Generation Y: A Taste of What Is To Come for Generation Debt
William Beach / Donald Schneider /
You may be wondering whether anyone, after all, went over the fiscal cliff at the end of December. News reports about Congress’s last-second legislation certainly conveyed the impression that everyone stepped away from that fateful edge.
However, if you are under the age of 35, that rushing sound you hear right now is your financial future plummeting down the cliff face and into the valley of national debt. The truth for you is that the American Taxpayer Relief Act of 2012 serves as yet another dismal solution in a long string of unserious attempts to resolve our nation’s uncertain fiscal future.
All of the political posturing to avoid blame for a potentially self-induced recession resulted in $600 billion in tax hikes over 10 years and little to no spending cuts. The $60 billion a year in targeted taxes on “the rich” is merely a drop in the bucket against annual trillion-dollar deficits. The big loser in the “fiscal deal” was the generation that will spend their lives paying down tragically enormous levels of public debt. This debt payment burden will be so large in a few years that the future economy will be slower, the Debt-Paying Generation’s lifetime earnings will be smaller, and the quality of this generation’s life will be lower than any prior generation.
The name “Generation Y” has been given to the generation of young working adults under 35 who have been hit the hardest by the crippled job market. This generation of workers faces a bleak future that will most likely be “permanently depressed” by economic policies fabricated for their rhetorical qualities rather than their merits in producing economic opportunity and upward mobility. Since 2007, the average income for those aged 25–34 has fallen 8.2 percent—a decline twice as large as the 3.9 percent decline for the rest of the adult population. Even now, unemployment for those aged 20–24 and 25–34 remains at 13.7 percent and 7.7 percent, respectively—a stark contrast to the 6.1 percent unemployment rate for the rest of adults.
Where to place the blame? The most ominous opponent of the young working generation and economic stability is the size and trajectory of the national debt. Our nation’s debt currently weighs in at $16.4 trillion. By 2022, the debt is expected to balloon to $23.9 trillion. Even the postponed draconian sequestration cuts and the largest tax hike in history wouldn’t recoup the additional debt proposed by President Obama’s budget—a clear sign that we are not headed in the right direction, despite what Treasury Secretary nominee Jack Lew says.
What’s the cost of continuing business as usual? A 2010 study by the International Monetary Fund cited by the Stanford Institute for Economic Policy Research demonstrates that if current policies stay in place, our gross domestic product (GDP) will be 30.4 percent lower than the baseline in 2050. Imagine that. The wealth of our nation would be about $10 trillion less than if normal economic growth had occurred. To put this in perspective, the continued abdication of responsible budgeting would erase nearly 20 years of economic growth—two lost decades.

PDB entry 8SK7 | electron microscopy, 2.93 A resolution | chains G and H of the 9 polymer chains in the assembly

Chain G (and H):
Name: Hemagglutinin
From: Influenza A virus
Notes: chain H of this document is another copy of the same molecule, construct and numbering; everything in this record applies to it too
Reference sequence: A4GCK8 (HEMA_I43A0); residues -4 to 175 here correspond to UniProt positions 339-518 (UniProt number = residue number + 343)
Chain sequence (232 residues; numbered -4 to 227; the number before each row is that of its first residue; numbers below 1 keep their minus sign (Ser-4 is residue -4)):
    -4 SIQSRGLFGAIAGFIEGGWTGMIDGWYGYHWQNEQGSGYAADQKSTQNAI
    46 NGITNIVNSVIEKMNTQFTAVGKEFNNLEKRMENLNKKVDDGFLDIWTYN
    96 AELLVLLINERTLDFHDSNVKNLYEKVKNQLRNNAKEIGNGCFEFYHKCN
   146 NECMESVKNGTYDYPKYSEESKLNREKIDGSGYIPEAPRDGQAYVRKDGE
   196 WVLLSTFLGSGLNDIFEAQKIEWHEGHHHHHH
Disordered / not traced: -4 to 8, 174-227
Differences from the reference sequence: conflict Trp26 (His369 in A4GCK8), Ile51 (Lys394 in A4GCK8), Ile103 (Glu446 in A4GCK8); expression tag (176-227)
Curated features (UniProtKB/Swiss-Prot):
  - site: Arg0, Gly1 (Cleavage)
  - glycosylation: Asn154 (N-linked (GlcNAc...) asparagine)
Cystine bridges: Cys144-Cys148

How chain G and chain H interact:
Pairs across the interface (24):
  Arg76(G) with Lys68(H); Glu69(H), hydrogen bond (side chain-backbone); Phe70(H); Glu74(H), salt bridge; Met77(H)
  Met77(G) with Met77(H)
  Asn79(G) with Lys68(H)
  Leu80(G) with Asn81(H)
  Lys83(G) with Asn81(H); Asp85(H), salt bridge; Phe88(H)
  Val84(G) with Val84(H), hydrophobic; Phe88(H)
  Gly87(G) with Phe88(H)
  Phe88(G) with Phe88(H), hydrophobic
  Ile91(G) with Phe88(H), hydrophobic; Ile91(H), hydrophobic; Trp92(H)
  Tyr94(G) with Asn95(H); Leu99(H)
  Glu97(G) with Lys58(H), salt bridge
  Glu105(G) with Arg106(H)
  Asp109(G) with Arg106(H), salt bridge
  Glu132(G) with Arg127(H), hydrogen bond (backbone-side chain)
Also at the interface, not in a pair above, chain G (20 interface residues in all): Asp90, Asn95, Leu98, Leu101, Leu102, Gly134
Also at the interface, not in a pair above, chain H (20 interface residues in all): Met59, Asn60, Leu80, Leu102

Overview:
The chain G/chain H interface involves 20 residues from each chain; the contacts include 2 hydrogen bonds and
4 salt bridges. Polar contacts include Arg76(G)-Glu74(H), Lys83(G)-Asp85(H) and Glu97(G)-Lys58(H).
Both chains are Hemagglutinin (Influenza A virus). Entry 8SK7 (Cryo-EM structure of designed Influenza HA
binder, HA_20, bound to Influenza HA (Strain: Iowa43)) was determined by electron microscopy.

A government that fails to tackle the drivers of its debt will amplify the magnitude of its economic woes only to beget stagnant growth, fewer jobs, and more debt. Ignoring these problems will allow them to grow so large that they cannot be bestowed on any class—the wealthy, or the job creators—but only an entire generation.
The burden of this economic malfeasance will fall squarely on the shoulders of those under 30—the Debt-Paying Generation. Concentrating the economic hardship on the youngest generation will put our nation’s youth on a permanently lower path to success and fulfillment in life.
Consider it this way: Almost all of those in the Debt-Paying Generation are in school, just got out of school, or are thinking of going back soon. Part of the reason that they have an education is because their parents saved beyond their personal needs in order to invest in their children. It is a natural parental instinct to work more than you need to in order to give your kids more than you ever had. Given your forbears’ efforts and your own sweat, you should be able to thrive beyond their achievements. Likewise, it should be a natural instinct of the government to leave the nation better off than those previously in leadership did.
Sadly, our government overpromises so much that it must borrow 42 cents of every dollar that it spends. Rather than budgeting responsibly to build a sustainable future, our elected officials “conscript the wealth of future generations” to finance overspending today. The Debt-Paying Generation will be forced to work beyond their means, not to provide their children a better future, but to reimburse today’s unscrupulous politicians for their overindulgence.
If today’s struggles for Generation Y stemming from the recession are just a five-year blip in our nation’s history, imagine what’s in store for the Debt-Paying Generation.
Donald Schneider is a former member of the Young Leaders Program at The Heritage Foundation. For more information on interning at Heritage, please visit: http://www.heritage.org/about/departments/ylp.cfm.